Posted by IndustryArchive Admin on 01/25/2017 KPI Metrics

Do You Know the KPI Marketing Metrics CEOs Care About?

By: Robert Hennessey

Do You Know the KPI Marketing Metrics CEOs Care About?

KPI marketing metrics that concern CEOs are important if you are interested in proving the ROI of your marketing efforts. 

Marketing metrics three major areas of performance are: 

1.  new customers (Sales)

2.  lower customer acquisition costs (Cost Reduction)

3.  higher customer lifetime values (Determinant of
     Marketing Spend)

Inundated with a never-ending list of tactical metrics the world of Internet marketing is now a challenging landscape to discern what's important. You know things like; email opens, email click-through rates, the number of downloads from landing pages, website visits, time spent and the number of pages viewed, and social media mentions and shares. However, none of these metrics measures a marketing organization's value to the company that is the only thing that the Chief Executive Officer is interested in assessing.

Given the assumption that active marketing teams have a direct impact on a corporation's bottom line, many CEOs are critical about the lack of focus marketers have in evaluating the relevant metrics that drive sales and profits.

This disconnect is the skepticism that many top executives have regarding a marketing team's ability to focus on what matters to your bosses because of an over-emphasis on marketing regarding their fixation on tactical marketing metrics.

Today top executives, expect reports on data that deals with the total cost of the marketing effort, revenue, overhead, salaries, and the cost to acquire customers. Now let's review six KPI marketing metrics CEOs want marketing to report.

Customer Acquisition Cost (CAC)

CAC is a KPI it is employed to calculate the cost a company spends to acquire new clients.

Benefit: The goal is to maintain the CAC at a reasonably small number. If CAC number rises not only does it mean that each new customer acquired is increasing in cost, but it could indicate organic sales or marketing effectiveness issues.

Marketing as a Percentage of Customer Acquisitions Cost

Another KPI is the Marketing Percentage of Customer Acquisition Cost. It isolates the marketing component of the total customer acquisition cost and expresses it as a percentage of the total customer acquisition cost number.

Benefit: Indicator of marketing team's productivity and spend impact on overall CAC. Increases in M Percentage-CAC could point to any number of causes:

  • Increases in marketing spend 
  • A payout of lower sales commissions and bonuses due to sales team underperformance 
  • Marketing team overhead is too high, or spending is too robust

Ratio of Customer Lifetime Value to CAC (LTV to CAC Ratio)

Knowing the lifetime value of your clients is critical to the decision making for overall business success. Understanding the relationship of customer lifetime value to CAC is a KPI marketing metric that compares the ratio of the total lifetime value a client to the company to the cost to acquire a new customer.

Benefit: A high LTV to CAC ratio signals a successful sales and marketing performance through increasing bottom line ROI.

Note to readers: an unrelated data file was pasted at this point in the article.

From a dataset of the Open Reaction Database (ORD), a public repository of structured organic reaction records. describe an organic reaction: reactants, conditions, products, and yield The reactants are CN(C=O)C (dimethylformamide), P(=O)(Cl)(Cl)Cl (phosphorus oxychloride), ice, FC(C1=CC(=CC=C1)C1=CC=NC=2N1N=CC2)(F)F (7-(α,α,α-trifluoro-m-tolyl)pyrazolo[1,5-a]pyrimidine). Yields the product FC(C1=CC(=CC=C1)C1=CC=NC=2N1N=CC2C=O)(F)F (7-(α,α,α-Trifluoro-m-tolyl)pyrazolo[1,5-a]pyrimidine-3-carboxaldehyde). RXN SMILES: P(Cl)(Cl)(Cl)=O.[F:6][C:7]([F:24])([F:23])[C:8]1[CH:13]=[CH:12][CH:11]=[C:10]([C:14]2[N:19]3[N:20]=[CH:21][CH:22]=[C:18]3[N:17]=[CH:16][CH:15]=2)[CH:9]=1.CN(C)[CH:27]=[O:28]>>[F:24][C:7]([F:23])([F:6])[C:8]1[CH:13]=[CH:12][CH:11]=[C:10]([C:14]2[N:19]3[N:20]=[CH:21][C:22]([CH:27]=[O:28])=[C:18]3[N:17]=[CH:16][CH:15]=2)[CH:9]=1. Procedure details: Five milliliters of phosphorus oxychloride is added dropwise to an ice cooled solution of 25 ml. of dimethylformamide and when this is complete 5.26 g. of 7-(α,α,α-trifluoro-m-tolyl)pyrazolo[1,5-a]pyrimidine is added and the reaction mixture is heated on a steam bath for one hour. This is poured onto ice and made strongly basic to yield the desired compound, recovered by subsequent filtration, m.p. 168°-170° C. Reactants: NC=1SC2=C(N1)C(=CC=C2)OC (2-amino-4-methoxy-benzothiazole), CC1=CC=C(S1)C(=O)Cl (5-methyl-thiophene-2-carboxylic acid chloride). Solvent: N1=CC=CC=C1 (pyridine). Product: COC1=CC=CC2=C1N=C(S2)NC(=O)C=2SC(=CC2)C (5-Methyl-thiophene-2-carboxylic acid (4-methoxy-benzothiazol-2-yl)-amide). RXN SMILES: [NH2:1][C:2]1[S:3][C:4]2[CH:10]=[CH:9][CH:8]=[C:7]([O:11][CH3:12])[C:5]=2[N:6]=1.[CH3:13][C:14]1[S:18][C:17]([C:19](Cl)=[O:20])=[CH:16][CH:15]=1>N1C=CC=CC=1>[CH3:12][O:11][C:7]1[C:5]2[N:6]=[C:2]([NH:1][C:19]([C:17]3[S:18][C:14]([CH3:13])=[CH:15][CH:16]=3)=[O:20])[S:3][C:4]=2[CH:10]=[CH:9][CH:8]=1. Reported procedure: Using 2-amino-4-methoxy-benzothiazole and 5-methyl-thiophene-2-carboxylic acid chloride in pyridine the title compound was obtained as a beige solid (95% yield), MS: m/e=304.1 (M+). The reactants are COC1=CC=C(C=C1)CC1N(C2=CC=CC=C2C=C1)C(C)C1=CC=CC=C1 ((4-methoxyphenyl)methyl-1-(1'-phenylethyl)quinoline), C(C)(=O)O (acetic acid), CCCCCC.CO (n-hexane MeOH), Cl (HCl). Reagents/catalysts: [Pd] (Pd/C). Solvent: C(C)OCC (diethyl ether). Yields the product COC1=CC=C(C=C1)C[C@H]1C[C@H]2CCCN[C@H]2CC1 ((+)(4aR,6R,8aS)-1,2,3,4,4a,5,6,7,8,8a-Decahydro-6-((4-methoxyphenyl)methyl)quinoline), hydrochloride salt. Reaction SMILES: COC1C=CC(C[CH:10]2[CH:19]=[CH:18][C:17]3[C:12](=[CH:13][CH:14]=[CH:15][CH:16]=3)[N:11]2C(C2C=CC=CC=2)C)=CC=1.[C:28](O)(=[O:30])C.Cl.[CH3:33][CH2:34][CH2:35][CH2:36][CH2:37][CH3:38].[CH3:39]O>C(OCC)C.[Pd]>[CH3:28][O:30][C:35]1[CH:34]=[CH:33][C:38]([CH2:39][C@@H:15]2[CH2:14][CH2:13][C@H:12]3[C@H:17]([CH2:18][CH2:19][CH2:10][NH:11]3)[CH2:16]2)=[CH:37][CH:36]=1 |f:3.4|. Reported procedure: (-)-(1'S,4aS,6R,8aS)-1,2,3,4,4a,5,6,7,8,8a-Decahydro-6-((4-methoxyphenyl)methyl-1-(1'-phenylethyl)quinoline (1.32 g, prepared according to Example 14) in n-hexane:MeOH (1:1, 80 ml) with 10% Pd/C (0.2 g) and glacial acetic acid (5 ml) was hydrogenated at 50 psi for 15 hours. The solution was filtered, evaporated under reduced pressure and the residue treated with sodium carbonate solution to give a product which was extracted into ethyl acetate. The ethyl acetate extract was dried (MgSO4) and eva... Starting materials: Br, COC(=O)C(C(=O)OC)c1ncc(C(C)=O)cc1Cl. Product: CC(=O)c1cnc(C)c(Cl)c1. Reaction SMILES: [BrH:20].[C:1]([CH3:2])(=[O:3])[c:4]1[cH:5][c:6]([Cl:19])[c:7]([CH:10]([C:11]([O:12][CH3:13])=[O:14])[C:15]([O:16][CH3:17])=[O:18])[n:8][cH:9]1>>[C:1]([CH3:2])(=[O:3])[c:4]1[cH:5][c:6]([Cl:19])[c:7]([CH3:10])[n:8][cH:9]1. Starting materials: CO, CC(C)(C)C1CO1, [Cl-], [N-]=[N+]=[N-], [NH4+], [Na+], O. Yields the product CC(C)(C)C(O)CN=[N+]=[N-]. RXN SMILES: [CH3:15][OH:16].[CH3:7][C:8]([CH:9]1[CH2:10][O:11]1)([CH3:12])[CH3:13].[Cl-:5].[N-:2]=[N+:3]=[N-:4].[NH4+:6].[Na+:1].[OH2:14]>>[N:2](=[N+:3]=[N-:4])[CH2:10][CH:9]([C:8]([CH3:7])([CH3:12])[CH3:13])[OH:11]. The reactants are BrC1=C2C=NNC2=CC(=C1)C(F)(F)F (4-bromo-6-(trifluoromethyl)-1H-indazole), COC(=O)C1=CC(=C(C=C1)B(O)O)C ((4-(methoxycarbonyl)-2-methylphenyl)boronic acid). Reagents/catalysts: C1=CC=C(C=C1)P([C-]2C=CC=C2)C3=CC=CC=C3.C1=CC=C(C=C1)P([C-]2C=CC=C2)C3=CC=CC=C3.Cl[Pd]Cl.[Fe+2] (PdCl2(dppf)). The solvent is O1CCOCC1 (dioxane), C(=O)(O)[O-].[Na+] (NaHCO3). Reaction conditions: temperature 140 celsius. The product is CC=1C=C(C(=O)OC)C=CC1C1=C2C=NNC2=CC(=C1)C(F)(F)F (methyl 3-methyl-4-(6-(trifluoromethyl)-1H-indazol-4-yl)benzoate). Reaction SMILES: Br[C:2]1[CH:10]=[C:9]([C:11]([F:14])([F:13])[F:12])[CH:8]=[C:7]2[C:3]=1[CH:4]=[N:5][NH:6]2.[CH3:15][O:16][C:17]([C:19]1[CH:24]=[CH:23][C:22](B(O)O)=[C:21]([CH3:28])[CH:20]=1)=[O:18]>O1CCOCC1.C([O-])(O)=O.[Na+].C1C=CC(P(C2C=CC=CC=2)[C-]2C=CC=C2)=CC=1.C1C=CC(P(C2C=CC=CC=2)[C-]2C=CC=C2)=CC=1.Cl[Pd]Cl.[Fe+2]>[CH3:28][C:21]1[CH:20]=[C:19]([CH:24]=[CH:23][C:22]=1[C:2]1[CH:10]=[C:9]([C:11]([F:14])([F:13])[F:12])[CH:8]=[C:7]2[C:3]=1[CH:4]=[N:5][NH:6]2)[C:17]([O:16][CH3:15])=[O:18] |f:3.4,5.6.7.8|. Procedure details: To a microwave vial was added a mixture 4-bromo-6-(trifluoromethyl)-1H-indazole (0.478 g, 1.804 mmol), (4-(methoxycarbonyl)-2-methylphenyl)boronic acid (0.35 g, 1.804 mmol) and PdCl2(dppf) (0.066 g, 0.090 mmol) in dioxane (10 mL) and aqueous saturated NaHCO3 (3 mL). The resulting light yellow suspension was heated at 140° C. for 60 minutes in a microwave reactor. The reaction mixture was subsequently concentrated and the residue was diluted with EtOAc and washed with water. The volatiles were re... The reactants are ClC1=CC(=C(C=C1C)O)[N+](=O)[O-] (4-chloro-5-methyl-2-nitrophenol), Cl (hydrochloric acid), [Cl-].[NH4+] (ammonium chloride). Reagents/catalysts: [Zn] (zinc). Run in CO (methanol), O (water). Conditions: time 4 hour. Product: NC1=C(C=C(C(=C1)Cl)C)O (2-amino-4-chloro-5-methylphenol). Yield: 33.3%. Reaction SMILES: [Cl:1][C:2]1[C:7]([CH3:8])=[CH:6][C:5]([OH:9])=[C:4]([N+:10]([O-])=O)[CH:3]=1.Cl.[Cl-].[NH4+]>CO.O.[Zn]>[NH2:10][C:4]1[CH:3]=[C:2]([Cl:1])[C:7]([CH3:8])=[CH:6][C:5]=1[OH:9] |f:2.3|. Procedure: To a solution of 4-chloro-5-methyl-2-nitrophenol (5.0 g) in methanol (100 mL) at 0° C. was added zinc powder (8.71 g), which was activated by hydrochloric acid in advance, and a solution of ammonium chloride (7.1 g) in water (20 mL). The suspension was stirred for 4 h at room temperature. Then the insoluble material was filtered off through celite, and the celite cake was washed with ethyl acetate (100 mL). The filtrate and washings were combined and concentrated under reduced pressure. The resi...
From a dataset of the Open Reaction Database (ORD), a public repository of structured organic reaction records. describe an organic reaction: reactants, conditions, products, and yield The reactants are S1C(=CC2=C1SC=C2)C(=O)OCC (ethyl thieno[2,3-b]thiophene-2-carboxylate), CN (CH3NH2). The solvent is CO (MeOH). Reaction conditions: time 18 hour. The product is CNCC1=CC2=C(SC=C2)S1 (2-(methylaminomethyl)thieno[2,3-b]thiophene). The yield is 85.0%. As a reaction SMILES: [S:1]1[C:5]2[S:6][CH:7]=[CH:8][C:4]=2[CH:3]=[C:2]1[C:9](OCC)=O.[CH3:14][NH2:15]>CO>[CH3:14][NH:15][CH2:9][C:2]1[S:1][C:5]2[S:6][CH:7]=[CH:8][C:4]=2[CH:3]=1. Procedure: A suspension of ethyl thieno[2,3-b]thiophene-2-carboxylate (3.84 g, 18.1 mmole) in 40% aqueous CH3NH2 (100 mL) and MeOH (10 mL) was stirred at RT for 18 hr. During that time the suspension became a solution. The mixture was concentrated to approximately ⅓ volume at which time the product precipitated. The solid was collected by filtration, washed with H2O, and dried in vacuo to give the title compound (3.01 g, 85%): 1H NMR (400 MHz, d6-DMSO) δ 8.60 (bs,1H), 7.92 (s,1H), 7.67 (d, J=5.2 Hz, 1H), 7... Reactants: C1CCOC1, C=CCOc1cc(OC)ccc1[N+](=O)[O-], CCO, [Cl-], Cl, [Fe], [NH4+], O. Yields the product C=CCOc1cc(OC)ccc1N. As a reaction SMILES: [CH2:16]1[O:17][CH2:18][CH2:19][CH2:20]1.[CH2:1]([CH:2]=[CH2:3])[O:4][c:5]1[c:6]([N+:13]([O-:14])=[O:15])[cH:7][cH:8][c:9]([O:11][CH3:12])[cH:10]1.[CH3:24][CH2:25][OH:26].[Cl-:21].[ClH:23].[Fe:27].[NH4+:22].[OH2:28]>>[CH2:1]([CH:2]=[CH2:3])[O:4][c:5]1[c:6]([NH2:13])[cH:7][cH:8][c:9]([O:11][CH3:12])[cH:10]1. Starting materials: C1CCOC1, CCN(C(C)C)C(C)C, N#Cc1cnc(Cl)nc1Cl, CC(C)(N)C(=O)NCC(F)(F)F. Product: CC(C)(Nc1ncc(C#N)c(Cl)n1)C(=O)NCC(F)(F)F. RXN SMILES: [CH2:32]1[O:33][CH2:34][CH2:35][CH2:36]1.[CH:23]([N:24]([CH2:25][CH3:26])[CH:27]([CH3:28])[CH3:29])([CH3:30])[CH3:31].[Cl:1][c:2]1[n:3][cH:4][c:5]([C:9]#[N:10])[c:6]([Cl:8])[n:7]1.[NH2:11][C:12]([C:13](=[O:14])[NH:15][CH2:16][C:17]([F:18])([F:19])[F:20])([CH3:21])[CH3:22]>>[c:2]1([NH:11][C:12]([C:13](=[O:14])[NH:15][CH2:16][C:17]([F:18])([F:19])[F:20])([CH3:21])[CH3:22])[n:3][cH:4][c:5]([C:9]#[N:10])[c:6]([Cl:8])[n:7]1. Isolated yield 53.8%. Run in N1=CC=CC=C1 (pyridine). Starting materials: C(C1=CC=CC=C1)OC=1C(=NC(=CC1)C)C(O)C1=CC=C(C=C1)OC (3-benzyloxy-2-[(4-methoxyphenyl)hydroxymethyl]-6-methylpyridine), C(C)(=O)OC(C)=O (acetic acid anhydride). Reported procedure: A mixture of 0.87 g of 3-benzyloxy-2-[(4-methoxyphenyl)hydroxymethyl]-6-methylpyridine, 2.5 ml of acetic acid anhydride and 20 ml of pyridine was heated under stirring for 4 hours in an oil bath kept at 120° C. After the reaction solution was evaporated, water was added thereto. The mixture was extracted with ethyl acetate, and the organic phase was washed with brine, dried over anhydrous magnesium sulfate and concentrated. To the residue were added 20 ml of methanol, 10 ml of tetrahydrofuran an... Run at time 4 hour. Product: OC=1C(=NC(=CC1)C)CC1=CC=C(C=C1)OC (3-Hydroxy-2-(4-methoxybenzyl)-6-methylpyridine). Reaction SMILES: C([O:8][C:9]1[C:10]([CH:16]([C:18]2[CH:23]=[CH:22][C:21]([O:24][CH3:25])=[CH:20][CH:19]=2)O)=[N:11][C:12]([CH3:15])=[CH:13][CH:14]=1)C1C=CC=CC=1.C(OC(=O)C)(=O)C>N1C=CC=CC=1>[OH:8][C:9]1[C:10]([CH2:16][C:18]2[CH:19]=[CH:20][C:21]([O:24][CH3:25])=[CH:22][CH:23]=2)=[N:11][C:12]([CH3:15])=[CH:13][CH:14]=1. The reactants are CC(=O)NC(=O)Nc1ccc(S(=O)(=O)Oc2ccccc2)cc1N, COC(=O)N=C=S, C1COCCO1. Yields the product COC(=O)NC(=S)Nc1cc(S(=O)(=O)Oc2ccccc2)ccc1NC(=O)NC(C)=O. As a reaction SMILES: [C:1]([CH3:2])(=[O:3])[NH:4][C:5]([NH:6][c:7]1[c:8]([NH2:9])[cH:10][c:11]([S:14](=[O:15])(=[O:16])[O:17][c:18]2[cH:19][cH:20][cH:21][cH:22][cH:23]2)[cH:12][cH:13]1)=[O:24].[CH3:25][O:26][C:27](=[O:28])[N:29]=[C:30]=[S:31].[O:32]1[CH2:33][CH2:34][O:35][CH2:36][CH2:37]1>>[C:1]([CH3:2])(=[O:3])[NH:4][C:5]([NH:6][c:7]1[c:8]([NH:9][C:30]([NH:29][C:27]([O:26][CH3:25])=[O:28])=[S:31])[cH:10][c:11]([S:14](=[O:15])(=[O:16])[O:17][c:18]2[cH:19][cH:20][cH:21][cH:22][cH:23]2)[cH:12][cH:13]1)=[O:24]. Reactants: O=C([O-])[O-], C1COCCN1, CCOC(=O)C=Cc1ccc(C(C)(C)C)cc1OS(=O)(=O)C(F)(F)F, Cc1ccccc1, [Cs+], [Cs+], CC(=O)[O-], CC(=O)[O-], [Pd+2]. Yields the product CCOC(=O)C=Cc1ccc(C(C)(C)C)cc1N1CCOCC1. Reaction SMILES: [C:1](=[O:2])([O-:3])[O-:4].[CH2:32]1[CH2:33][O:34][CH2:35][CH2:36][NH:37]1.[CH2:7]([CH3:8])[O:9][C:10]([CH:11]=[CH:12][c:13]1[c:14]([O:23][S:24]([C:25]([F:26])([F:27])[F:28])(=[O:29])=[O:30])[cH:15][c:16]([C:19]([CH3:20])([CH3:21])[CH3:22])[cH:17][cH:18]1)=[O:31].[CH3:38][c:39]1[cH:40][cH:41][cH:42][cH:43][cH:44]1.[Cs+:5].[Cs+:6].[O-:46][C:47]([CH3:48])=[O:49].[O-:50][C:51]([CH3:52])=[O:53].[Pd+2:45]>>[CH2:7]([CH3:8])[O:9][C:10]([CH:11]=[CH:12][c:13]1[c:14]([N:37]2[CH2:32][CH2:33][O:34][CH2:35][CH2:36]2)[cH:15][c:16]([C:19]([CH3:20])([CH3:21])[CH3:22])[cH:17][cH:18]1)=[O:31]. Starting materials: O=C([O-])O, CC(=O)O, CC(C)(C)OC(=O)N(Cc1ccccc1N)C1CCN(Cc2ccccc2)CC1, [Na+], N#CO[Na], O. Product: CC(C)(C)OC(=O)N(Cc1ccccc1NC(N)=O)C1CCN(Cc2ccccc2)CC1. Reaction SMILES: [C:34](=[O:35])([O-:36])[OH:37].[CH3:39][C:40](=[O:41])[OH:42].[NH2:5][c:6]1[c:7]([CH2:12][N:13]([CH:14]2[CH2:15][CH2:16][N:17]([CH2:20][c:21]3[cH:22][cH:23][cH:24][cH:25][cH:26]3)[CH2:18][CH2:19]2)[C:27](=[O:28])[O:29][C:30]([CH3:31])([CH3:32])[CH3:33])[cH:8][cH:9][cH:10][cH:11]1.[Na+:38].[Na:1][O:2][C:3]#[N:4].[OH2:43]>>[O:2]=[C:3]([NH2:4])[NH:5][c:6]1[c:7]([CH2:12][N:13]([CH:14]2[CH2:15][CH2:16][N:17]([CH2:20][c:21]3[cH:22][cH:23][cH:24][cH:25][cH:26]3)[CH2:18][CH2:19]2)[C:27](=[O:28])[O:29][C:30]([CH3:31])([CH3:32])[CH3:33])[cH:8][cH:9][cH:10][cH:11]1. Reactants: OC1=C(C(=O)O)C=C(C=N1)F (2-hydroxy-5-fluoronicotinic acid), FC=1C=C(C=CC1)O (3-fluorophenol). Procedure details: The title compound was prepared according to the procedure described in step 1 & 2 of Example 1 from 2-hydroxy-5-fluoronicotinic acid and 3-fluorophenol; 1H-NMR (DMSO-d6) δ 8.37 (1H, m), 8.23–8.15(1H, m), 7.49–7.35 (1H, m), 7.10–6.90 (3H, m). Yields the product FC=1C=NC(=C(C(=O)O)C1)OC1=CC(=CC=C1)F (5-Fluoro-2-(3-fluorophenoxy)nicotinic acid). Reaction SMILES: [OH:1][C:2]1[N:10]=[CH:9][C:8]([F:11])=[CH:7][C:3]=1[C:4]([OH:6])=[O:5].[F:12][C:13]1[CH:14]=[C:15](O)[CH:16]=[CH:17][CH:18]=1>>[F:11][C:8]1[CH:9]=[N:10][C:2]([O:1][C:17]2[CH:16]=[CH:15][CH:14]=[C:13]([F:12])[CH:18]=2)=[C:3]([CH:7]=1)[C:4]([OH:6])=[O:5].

However, a ratio that is too high is not okay either. If the rate is too high, the business is not investing enough in sales and marketing to grow the customer base. Increased sales and marketing expenditures will shrink the LTV to CAC ratio. An LTV to CAC ratio reduction can produce benefits by accelerating the growth of the company assuming the marketing effort is productive.

Time to Payback CAC

The Time to Payback CAC KPI determines the time it takes the company to earn back its cost of customer acquisition to obtain new clients.

Benefit: A window on the time required to begin recouping the CAC investment from the new customers that are acquired. The goal is to achieve profitability on new clients in fewer than twelve months.

Marketing Originated Customer Percentage

This KPI looks to isolate the particular new business portion that was a result of the company's marketing efforts.

Benefit: This marketing metric reflects the marketing impact on sales lead generation to acquire new clients during the customer's entire buying life cycle. Different sales and marketing team structures and relationships affect this metric so that the target ratios will vary widely generally between 20 to 80% based on your particular business configuration.

Marketing Influenced Customer Percentage

This KPI highlights the interaction between new clients who marketing impacted during the sales process when these new customers were sales leads.

Benefit: This is a marketing metric that gives strategic and financial executives a 30,000-foot view of the entire influence marketing is exerting on the overall sales process. It can provide insights into marketing effectiveness in lead generation, lead nurturing and the role of marketing in assisting the sales group close sales.

Bottom Line:

When reporting to the CEO on your marketing programs avoid tactical metrics and focus on the results of adding new customers, lowering CAC, or improving customer lifetime values. By using these CEO marketing metrics, you will demonstrate the productivity of a marketing department that deserves consistent strategic and budgetary support

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